NH: Yes—the Baltimore Neighborhood Heritage Project, although it has some frustrating gaps in the transcriptions, offers a peek into Baltimore as a city of immigrants and immigrants’ children. In the past, I had my students gather information from those interviews connecting Baltimore neighborhoods to European history (Poland, Ireland, Germany, etc.). The course that all history majors take, “The Historian’s Toolkit,” taught by Dr. Nix, asks students to dig into their own ancestry in order to situate their families in a larger history. Students are surprised by what they can find in the local archives!
NH: Do you ever get documentary filmmakers or PBS coming to SC for photographs or film?
AF: Our moving image collections get a lot of use by filmmakers and documentarians of all varieties. Photographs are most often used by researchers publishing books, although we had an independent record label request an image for a record cover recently!
NH: Can you give an example of one of the films in the collection getting used in a documentary?
AF: Actually, Special Collections maintains a list of books, films, and other resources created using archival material from our collections.
One example from this list is “All the King’s Horses: The Story of Gwynn Oak Amusement Park,” a documentary film made by longtime WJZ-TV cameraman, Pete O’Neal. Mr. O’Neal used news footage from the WMAR-TV film collection in Special Collections to tell the story of the desegregation of a local amusement park. The carousel that sits on the National Mall outside the Smithsonian is actually from Gwynn Oak Park.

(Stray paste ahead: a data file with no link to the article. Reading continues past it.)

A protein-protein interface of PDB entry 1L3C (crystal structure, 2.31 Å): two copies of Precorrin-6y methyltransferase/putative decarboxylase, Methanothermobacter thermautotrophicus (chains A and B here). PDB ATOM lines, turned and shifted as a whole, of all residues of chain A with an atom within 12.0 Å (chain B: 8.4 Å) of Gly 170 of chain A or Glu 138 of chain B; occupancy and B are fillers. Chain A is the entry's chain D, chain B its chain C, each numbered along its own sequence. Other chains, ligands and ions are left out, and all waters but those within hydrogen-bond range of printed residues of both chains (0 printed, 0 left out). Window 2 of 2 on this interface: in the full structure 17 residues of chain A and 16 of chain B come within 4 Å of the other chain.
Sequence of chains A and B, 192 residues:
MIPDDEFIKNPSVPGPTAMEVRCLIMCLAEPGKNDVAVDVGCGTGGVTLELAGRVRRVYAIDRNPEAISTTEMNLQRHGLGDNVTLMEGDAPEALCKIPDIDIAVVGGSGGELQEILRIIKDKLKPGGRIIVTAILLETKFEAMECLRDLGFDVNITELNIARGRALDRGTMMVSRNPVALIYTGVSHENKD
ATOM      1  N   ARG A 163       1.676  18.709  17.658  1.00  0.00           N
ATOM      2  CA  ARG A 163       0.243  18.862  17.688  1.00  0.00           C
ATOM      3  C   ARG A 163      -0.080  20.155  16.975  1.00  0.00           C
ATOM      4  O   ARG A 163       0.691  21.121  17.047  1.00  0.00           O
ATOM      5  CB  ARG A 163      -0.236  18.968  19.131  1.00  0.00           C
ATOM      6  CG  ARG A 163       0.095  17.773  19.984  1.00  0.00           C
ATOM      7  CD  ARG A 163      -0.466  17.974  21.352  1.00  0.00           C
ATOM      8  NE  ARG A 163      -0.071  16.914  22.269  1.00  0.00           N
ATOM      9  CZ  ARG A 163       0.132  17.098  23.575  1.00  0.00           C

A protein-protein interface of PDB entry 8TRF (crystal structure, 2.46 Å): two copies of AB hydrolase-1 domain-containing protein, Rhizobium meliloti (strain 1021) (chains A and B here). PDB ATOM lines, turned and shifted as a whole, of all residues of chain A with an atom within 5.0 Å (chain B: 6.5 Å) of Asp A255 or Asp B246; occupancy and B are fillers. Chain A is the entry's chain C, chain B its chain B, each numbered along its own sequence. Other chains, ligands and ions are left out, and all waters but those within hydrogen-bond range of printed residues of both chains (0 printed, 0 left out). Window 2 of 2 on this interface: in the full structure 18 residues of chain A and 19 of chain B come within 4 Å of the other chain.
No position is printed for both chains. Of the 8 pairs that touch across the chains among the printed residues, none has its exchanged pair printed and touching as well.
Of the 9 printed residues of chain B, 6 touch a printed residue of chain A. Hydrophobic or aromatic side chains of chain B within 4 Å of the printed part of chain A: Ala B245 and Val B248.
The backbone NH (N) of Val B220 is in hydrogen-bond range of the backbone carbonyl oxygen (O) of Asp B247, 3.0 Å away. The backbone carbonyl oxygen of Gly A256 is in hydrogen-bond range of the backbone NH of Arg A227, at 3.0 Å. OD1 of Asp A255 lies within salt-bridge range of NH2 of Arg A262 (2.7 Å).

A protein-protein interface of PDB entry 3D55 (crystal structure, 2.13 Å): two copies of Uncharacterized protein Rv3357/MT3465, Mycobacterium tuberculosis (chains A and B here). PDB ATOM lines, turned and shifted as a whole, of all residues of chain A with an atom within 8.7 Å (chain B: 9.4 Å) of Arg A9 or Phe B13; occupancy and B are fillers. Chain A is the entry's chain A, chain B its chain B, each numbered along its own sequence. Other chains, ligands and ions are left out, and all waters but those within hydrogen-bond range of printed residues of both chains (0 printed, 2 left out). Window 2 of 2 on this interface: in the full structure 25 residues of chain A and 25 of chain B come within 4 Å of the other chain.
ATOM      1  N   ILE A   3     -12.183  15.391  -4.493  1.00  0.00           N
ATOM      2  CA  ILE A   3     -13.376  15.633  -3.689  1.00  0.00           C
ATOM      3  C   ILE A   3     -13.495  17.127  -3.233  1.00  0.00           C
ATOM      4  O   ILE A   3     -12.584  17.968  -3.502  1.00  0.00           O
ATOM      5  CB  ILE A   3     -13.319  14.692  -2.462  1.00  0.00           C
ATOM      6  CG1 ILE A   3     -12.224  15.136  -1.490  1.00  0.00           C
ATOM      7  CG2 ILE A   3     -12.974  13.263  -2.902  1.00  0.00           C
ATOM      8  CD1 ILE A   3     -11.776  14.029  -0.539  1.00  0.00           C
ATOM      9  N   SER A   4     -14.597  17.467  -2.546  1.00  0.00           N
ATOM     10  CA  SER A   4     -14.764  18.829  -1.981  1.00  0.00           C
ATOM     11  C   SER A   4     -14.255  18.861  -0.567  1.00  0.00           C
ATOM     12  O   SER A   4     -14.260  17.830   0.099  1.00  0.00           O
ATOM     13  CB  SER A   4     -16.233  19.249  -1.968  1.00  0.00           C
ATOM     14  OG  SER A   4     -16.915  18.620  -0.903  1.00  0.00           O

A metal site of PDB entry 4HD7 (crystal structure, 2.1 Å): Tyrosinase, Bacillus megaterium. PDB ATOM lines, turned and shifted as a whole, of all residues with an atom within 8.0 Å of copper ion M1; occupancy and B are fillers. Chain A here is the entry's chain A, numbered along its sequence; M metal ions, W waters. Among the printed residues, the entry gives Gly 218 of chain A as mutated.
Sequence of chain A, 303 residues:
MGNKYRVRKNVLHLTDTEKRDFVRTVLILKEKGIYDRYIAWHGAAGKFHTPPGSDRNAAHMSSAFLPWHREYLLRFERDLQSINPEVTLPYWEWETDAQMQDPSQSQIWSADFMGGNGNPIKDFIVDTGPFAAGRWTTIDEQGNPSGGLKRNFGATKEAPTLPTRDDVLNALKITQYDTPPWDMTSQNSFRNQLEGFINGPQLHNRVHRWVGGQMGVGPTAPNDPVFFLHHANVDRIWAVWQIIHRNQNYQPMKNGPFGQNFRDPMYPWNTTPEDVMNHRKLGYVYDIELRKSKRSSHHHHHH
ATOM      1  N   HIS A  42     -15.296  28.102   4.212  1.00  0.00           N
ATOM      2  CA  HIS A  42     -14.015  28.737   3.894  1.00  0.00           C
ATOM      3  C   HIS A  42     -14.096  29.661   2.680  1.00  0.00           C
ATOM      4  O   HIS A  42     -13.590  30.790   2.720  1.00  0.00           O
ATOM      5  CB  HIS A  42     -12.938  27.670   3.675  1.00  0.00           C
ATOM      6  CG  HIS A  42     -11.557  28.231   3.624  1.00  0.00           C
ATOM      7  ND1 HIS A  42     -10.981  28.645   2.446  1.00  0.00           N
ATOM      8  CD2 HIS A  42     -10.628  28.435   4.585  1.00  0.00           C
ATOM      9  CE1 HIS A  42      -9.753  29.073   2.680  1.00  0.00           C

NH: Working amongst those materials, I would nominate you as someone who has a broader perspective on our institution. Based on what you see, what do you perceive as UB’s most enduring identity? Its mission for Baltimore?
AF: The University of Baltimore is Baltimore’s University! Our school is an important part of the city, and our programs help meet the needs of the city and its residents. Special Collections reflects that vital connection between the city and the University. I love running a public archives about the history of modern Baltimore, right here in the heart of midtown. Our work with the UB campus, local community researchers, and guest scholars from around the world helps put UB on the map as a research destination. It also helps build and share knowledge about Baltimore that connects local history to broader historical narratives of national significance.
NH: Very nice. Maybe we need a Baltimore Studies program?
AF: Yes! Our archives do a good job of documenting local institutions, as well as some neighborhoods and protest organizations. But I would still like to see the lives of more people, as well as grassroots groups and social movements, added into our archives.
NH: In large part, my love for the historical profession comes from encountering these lives tucked away in the archive—men and women who struggled and vanished but left a trace for us to see! I always sort of wonder to myself: a hundred years from now, will anyone discover that I existed? You and your colleagues in Special Collections play an important role in saving Baltimore lives from oblivion.
AF: Archival programs will continue to evolve over time, with new materials and new interpretations of existing collections, in order to remain relevant. Our job is to keep these programs sustainable for the duration.
NH: Thanks for sharing your knowledge today, Aiden, and letting us get to know Special Collections better.
AF: Thanks for asking good questions! I always love to talk about the collections.
Pages from “The Reporter,” a UB yearbook that ran from 1928–1974.
Images from the Special Collections Archive at UB